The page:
Luke was the strong, silent type. He could have easily been the town grouch — and he often was — but it was obvious he loved his town deeply, and the people in it. One person in particular, in fact: Lorelai. Everyone knew he carried a torch for her, except for maybe Lorelai herself. But Luke never wanted to interfere with her life, which led to frustrating misunderstandings and missed moments. (And a disastrous short-lived marriage to his lawyer.) When he finally admitted he had feelings for Lorelai and wanted to pursue them? (Luke can see her face!) It was game over for me.

Courtesy WB

Courtesy WB

The run-up to the season 4 finale might be some of my favorite episodes of TV, ever. The slow-burn that turned into a blazing fire was delicious. “Luke can waltz!” is still ingrained in my memory, and has become my go-to phrase for situations when characters realize they’ve got the hots for each other. It’s not just that Graham and Patterson’s chemistry was palpable; it was that it was so sweet too. Sure, I loved the zingers they traded, but their courtship was old-fashioned in many respects, with Luke making it clear he liked liked her, and wanted to take her on a date (to his sister’s wedding!) to prove it. When he finally did kiss Lorelai, at her inn’s grand opening? Magic, people. That instant, where Lorelai retreats (after Kirk interrupts them), then tells him to shut up and kisses him back? I think I literally swooned. In fact, I think I probably would still swoon. It was an exciting time to be a fangirl.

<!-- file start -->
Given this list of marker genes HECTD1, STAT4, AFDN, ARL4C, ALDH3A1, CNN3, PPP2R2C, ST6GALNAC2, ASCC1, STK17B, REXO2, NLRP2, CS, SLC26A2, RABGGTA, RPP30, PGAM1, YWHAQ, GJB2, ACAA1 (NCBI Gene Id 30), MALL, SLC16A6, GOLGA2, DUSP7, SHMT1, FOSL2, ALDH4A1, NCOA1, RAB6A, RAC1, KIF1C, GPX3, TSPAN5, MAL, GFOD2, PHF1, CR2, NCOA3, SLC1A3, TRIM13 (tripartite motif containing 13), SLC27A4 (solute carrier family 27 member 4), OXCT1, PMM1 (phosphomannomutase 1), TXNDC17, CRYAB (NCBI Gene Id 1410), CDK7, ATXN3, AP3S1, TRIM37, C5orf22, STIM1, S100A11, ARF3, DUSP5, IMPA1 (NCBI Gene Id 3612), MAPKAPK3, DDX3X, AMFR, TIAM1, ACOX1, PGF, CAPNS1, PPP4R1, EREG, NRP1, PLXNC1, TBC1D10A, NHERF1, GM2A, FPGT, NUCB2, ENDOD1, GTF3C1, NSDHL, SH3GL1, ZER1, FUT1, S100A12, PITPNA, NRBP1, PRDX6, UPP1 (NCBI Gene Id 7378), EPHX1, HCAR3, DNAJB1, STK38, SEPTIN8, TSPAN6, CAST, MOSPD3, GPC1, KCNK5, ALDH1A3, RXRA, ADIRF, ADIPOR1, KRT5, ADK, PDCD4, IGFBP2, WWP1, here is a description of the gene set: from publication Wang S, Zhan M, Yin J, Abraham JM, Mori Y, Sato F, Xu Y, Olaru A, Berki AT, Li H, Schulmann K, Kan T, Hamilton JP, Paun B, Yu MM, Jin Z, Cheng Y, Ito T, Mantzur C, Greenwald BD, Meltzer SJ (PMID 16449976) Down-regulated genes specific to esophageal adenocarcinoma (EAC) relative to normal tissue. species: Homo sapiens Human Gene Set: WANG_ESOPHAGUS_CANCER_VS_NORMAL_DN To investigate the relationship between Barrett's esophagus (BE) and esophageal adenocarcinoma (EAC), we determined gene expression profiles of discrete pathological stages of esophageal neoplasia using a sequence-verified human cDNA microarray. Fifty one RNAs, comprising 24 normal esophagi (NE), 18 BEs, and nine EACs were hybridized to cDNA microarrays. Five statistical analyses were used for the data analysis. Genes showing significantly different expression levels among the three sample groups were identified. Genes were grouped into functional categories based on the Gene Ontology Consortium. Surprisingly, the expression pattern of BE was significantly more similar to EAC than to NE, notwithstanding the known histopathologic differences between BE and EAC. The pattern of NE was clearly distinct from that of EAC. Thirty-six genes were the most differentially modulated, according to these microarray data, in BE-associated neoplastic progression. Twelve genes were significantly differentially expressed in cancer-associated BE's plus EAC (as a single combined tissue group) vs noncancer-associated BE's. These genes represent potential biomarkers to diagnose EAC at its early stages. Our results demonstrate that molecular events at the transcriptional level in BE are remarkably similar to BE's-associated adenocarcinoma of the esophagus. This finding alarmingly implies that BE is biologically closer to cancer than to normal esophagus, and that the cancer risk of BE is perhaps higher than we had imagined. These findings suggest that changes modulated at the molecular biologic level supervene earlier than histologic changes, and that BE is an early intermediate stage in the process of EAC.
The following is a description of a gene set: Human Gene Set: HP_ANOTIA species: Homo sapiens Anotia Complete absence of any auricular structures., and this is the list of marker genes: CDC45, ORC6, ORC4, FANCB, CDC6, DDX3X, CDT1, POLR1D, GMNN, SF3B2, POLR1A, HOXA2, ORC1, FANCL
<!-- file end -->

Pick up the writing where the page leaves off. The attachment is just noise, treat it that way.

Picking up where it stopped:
Then season 5 started and they were trying to hide their relationship and failed miserably because COME ON! Also, Lorelai accidentally flashed the whole town when she walked downstairs into the diner wearing nothing but Luke’s flannel shirt. In any case, they were hot and sassy and still them — nothing changed other than that they shared the same bed now, and that was perfect.

Courtesy WB

Courtesy WB